For those who have dementia, aggression and agitation can be a daily struggle. But new research shows how unconventional therapies can go a long way in helping soothe these emotions in dementia patients.
Non-drug therapies such as massage, touch therapy, and outdoor activities have been shown to help dementia patients who may be feeling aggression and agitation. In a reanalysis of more than 163 studies involving nearly 25,000 patients, Canadian researchers found surprising results about the non-drug therapies. Multidisciplinary care including massaging patients and using touch therapy and music were more effective than the usual care that dementia patients were given.
“Our results suggest that multidisciplinary care and non-medication therapy should be prioritized in treating our patient population and this should be incorporated into evidence-based guidelines,” said lead study author Dr. Jennifer Watt, a geriatrician and scientist at the Li Ka Shing Knowledge Institute within Unity Health Toronto.
A Team of Specialists
During these non-drug therapies, a team of specialists worked with patients and caregivers to deliver expert advice and guidance. This team may include nurses trained in geriatrics, physicians who can look at medical causes for certain behaviors and prescribe medication, and an occupational therapist who can help adapt a patient’s routine and environment to avoid frustration.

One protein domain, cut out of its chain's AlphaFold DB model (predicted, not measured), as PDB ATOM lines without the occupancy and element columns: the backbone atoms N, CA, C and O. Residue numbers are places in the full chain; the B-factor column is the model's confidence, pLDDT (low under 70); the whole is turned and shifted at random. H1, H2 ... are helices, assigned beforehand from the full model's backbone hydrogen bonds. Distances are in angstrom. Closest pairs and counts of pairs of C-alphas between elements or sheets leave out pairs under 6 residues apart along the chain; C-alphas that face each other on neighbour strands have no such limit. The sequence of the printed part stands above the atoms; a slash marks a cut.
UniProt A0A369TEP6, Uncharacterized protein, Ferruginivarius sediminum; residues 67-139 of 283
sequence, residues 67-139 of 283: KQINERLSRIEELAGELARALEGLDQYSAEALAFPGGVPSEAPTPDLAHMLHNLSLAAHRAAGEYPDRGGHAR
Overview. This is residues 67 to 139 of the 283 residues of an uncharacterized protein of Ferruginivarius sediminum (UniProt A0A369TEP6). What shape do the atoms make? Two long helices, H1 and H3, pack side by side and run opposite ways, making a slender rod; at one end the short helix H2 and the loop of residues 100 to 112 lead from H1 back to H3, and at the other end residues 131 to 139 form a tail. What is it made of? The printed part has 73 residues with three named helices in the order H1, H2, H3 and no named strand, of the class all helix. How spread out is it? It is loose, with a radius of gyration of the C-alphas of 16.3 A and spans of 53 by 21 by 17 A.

Some dementia patients become agitated when they can’t remember how to perform daily activities, or they can be triggered if they don’t recognize the person caring for them. Whatever the reason for the agitation, non-pharmacological treatments have been shown to help calm patients down better than drugs.
The antipsychotic drugs that are often prescribed to treat the behavioral symptoms come with many side-effects including high blood pressure, dizziness, constipation, and headache. These concerning side-effects can even include an increased risk of stroke and death.
Studies such as this are crucial for helping health care professionals to understand the importance of trying non-drug related therapies as a type of treatment first before using pharmacological solutions as a last resort. Traditional non-drug therapies, such as reality orientation and behavioral therapy, are already being used in tandem with exciting new treatments to deliver the best dementia care to Alzheimer’s patients.